BRANDON — Johnny Seay, joined the Eastern Hillsborough Community Band not because he wanted to dust off his trumpet and see if he still had "it."
For starters, Seay's trumpet had never gathered dust.
"I've done it for so long, it's a part of me now, like breathing," said Seay, 66, who started playing at age 11. "It's a habit that is ingrained in me. It feels natural. It feels like something I have to do every day."
Seay joined the band for the people, the connections, the camaraderie.
Like Seay, the community band members, from professional to amateur musicians, joined for their shared interest but have stayed for so many more reasons.
"It's a huge part of my life, especially through all the friendships I've made," said the band's president, flute player Sandy Townsend. "At first I joined for the music, but it's grown to so much more. To be able to pull together all the talent in the community has been amazing."
In its five-year history, the band has given residents from Brandon to Sun City Center enjoyable, and often patriotic, performances. It has provided an outlet for area musicians of all ages who want to be part of a concert band and make meaningful contributions to their communities.
For many of the band's 60 members, the common thread goes beyond the notes on the page, reaching more deeply into the footnotes of history. Almost a full quarter of the band — 23 percent — is composed of veterans.
There are veterans from the Vietnam and Korean wars. There are colonels and captains, aviators and reservists, a dentist and a lawyer. Three served in official capacities as musicians. Conductor Ken Watts was a sergeant in the Air Force from 1972 to 1976. Watts played trumpet in three Air Force bands, including at MacDill Air Force Base.
Seay was a staff sergeant in the Army, who arranged and composed music throughout a military career that might have taken a far different turn had he not been eavesdropping on a conversation between other recruits.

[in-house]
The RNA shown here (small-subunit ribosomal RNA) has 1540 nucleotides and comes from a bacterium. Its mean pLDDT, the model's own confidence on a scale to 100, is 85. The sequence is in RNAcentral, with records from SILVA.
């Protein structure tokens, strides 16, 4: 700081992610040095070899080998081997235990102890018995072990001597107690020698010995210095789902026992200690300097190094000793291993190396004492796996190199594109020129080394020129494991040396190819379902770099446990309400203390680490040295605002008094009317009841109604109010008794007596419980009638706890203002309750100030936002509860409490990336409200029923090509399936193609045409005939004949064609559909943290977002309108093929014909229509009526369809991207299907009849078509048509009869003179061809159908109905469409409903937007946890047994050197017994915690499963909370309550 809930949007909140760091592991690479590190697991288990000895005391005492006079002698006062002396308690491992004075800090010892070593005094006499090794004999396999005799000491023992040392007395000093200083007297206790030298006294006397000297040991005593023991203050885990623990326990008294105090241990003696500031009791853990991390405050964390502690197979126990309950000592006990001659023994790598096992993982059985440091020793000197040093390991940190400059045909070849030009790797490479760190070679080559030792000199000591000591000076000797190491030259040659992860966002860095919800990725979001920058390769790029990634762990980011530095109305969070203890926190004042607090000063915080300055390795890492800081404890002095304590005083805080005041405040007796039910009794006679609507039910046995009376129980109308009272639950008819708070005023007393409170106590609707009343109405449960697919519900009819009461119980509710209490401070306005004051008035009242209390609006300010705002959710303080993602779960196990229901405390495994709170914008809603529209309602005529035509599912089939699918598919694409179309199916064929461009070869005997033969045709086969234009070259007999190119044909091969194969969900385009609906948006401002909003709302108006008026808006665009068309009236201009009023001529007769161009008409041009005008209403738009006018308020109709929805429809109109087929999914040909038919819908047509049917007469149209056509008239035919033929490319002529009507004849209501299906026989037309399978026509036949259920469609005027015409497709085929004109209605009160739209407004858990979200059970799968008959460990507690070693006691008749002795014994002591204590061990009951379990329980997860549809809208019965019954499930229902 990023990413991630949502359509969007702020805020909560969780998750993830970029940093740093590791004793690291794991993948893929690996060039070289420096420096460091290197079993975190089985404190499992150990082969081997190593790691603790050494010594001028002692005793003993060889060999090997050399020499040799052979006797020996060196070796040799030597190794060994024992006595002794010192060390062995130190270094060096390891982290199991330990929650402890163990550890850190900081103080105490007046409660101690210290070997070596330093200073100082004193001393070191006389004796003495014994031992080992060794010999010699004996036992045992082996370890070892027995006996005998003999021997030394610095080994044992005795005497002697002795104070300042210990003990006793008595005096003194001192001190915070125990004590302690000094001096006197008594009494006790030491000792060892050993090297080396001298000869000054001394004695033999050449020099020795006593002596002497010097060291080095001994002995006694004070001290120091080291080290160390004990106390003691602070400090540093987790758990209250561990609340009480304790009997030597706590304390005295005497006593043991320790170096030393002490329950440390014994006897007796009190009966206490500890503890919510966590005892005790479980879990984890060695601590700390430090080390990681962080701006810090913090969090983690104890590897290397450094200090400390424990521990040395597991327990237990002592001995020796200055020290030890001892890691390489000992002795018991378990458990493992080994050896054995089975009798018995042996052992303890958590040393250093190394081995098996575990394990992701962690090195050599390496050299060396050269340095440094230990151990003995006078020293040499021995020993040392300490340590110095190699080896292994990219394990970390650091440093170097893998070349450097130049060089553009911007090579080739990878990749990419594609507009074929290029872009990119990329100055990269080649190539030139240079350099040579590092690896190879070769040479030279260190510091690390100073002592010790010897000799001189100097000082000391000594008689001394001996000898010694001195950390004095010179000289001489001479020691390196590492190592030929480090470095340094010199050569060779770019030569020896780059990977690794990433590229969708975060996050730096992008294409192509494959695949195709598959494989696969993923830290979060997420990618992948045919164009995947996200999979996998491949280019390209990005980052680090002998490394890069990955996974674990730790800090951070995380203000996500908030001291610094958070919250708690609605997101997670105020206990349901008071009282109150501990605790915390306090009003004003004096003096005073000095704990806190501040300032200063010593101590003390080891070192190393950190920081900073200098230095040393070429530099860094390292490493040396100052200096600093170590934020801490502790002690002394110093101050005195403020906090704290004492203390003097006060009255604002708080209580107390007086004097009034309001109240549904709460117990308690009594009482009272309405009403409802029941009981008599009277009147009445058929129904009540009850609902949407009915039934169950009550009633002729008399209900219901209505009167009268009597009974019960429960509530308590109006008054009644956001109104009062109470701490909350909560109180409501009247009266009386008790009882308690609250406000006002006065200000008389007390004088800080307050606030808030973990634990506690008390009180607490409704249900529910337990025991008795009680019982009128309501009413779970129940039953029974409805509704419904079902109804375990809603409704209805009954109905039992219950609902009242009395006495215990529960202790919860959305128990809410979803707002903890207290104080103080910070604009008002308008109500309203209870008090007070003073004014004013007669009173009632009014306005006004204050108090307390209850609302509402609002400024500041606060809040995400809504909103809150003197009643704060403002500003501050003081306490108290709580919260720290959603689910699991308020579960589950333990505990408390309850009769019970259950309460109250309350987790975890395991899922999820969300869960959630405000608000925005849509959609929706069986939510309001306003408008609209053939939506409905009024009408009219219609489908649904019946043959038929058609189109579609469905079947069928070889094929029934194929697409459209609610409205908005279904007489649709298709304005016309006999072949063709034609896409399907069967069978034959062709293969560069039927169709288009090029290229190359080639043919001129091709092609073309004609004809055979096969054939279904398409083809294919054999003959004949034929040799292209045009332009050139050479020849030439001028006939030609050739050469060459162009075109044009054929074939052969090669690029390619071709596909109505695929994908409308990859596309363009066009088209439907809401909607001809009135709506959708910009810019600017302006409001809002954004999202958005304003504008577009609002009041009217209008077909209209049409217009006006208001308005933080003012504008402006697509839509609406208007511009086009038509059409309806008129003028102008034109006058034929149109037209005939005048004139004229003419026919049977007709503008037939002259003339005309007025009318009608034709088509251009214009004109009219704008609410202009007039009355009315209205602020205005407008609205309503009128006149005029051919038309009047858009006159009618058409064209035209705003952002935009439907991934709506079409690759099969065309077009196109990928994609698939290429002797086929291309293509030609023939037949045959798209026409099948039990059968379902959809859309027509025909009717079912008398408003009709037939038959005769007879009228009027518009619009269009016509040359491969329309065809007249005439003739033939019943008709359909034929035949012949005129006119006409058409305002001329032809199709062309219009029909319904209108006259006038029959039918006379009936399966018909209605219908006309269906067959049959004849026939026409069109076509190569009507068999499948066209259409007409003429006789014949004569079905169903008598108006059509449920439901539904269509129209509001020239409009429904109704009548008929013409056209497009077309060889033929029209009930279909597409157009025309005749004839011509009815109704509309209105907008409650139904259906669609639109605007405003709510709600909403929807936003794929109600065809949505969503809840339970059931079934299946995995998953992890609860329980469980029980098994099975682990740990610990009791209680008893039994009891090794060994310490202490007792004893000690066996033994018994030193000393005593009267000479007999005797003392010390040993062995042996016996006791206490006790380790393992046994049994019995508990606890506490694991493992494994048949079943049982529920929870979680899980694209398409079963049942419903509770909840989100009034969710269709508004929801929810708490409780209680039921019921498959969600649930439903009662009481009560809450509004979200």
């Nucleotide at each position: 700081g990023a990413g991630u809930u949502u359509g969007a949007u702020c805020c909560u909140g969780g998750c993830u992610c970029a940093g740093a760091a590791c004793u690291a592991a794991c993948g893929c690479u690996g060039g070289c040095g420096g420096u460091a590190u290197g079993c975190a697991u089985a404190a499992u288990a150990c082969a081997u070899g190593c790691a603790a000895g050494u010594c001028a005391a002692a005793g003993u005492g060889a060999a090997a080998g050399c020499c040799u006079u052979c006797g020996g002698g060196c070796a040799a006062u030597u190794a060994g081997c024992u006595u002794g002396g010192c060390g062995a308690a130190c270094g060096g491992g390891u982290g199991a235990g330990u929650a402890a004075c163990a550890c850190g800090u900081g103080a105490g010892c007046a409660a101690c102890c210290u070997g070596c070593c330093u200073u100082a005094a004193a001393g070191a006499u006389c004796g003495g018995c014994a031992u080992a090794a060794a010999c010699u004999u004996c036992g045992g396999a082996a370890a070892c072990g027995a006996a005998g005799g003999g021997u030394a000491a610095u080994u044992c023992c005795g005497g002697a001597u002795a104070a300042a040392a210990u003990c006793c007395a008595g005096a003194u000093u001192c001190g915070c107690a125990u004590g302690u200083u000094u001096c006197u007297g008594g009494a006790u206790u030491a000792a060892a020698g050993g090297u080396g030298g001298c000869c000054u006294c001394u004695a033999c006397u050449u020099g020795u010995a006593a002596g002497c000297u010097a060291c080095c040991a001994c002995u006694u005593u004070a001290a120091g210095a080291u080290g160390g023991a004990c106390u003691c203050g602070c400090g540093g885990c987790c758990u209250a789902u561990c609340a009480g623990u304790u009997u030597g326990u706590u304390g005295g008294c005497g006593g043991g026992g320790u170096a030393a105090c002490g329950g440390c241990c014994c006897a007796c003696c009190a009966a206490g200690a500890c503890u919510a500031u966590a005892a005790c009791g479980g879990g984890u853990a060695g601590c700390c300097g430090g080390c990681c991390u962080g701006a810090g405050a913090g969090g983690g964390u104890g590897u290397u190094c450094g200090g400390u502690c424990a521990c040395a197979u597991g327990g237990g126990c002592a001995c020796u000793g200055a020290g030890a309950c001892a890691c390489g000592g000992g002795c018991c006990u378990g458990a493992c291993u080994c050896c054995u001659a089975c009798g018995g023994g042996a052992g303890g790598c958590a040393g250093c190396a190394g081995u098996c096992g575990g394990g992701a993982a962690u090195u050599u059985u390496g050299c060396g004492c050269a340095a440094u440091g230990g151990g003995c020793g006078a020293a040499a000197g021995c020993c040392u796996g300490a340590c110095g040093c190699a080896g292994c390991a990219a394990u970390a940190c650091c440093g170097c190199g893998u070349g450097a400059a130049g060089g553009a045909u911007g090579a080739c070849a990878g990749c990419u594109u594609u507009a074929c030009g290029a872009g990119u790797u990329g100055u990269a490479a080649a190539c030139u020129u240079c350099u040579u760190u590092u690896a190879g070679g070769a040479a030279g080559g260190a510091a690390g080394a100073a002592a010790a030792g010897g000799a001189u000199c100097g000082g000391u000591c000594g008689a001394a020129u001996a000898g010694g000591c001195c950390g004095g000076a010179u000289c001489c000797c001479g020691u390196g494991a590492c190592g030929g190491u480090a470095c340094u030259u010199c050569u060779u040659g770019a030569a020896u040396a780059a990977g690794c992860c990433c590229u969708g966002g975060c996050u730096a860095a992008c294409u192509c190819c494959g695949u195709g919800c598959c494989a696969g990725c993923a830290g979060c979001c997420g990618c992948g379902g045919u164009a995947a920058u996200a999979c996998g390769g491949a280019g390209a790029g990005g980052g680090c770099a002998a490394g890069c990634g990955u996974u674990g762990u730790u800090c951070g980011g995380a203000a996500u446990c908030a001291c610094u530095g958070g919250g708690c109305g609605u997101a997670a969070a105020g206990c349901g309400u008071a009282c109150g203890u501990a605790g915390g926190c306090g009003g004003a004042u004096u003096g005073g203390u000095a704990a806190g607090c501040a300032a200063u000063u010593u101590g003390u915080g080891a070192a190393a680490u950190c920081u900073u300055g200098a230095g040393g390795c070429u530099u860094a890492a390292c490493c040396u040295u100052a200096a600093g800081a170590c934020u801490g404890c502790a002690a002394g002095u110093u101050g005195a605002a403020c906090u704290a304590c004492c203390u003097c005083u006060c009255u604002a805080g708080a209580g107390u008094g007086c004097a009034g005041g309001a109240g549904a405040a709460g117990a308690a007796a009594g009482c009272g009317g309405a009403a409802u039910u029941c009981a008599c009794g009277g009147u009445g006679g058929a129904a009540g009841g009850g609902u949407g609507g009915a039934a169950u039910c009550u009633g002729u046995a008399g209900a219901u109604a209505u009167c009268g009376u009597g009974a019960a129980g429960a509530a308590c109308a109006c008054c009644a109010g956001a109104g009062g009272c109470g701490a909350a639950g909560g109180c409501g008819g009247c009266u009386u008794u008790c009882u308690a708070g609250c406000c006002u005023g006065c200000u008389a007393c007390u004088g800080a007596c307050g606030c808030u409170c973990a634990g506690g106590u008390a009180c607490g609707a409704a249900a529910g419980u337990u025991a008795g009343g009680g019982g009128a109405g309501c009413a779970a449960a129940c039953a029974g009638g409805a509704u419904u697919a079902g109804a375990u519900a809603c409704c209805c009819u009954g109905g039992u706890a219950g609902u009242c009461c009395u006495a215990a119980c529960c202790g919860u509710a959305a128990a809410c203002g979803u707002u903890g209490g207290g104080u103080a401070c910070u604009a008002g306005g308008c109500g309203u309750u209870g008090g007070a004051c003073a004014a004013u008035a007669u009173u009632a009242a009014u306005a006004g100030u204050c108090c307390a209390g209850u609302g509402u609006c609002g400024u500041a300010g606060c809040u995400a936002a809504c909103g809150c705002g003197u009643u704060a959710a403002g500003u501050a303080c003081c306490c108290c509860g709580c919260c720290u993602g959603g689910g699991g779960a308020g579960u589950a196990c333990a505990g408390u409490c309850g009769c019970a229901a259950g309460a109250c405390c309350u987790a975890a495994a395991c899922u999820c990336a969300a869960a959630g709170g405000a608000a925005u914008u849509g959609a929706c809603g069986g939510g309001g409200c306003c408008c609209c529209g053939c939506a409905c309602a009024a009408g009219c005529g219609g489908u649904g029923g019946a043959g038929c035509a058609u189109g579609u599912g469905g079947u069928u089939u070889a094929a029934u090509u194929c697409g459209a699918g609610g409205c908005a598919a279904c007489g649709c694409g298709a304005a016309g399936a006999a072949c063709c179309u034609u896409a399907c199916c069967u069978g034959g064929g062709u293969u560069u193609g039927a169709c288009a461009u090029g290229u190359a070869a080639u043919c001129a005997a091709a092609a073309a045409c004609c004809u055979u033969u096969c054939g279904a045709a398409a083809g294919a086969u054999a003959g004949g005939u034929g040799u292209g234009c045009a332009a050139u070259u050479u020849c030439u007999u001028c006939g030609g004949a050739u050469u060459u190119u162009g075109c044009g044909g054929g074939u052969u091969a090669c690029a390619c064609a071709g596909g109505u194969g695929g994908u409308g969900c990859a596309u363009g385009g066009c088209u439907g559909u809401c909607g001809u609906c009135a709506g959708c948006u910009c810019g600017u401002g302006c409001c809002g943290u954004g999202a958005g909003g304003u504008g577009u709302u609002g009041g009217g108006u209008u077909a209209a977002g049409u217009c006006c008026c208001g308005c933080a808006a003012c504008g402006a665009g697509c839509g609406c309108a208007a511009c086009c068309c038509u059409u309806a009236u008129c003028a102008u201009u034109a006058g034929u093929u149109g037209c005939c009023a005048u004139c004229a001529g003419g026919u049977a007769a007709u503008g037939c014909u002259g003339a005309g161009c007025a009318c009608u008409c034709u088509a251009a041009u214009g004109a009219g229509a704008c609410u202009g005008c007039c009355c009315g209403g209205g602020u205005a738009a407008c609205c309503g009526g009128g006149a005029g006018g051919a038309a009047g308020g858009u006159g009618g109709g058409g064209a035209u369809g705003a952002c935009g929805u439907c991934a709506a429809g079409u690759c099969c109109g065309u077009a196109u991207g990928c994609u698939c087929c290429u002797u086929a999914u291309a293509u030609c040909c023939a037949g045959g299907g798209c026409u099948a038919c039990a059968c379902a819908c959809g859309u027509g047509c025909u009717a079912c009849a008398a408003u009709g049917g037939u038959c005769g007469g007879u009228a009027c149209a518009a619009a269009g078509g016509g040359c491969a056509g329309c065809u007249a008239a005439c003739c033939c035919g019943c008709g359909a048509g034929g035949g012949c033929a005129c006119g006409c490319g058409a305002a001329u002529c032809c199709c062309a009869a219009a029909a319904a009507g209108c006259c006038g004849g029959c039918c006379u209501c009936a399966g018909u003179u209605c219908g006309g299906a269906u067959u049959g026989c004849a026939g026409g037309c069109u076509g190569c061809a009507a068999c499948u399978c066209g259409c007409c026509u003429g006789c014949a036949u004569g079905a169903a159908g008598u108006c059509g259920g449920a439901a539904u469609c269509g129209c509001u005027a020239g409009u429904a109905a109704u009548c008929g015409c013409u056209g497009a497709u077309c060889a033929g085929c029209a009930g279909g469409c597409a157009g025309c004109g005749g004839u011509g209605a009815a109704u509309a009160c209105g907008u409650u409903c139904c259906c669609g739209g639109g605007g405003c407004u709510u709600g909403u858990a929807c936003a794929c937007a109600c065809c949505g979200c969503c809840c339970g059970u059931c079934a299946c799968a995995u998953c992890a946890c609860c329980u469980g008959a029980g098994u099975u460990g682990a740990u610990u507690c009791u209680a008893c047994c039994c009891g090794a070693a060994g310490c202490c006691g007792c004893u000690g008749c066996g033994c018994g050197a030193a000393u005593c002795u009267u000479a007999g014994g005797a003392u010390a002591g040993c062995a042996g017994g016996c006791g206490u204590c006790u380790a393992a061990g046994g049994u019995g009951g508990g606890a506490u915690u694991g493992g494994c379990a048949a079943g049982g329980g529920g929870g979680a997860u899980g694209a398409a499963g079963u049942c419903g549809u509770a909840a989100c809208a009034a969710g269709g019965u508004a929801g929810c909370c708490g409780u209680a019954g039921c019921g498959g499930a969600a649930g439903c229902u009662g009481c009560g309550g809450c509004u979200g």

"I was not aware of the Army's music program when I went in," said Seay, who began his military career in July 1975. "I just heard some of my fellow trainees talking about this great job they'd have when they made it through basic training. I asked them what jobs they were talking about, and they said music."
Seay immediately called his wife, Brenda, and asked her to mail him his mouthpiece. He practiced awhile, requested an audition, and soon found himself at the Army School of Music in Little Creek, Va.
During his 20 years in the Army, Seay played trumpet in four bands and eventually became an arranger and composer, writing 40 pieces for various occasions. He did two stints in Korea, toured Thailand, Nepal and parts of India, and saw most of the United States.
"We were involved in almost any ceremony on or off post. A lot of people in military service are rarely part of ceremonies," Seay said. "We did a lot of arrival and departure ceremonies when I was in the D.C. band and got to see some dignitaries up close from time to time."
Those dignitaries included Chicago Mayor Richard Daley, President Ronald Reagan, Gen. Norman Schwarzkopf, Jr., and Olympic athletes. One of the bands played at a polo match in Palm Beach, where Seay got to see and play for Prince Charles.
The biggest honor during Seay's career was playing taps at the Tomb of the Unknown Soldier in Arlington National Cemetery.
"I did that for several years and that was the ultimate duty," Seay said. "I remember spending time with the Old Guard guys, the Third Infantry (Regiment), and seeing how meticulous they were and how much they did to prepare every day."
Seay thinks that the large number of veterans in the East Hillsborough band can be explained through the bonds they share through their service.
"Our memories and experiences draw us together," Seay said. "That, and our love of music."
The community band will perform a patriotic concert on Thursday at First United Methodist Church in Brandon at 7 p.m. The concert, a salute to the Armed Forces, will feature an original song composed by Seay, Pledge of Allegiance, his first since his retirement, but not likely his last, he said.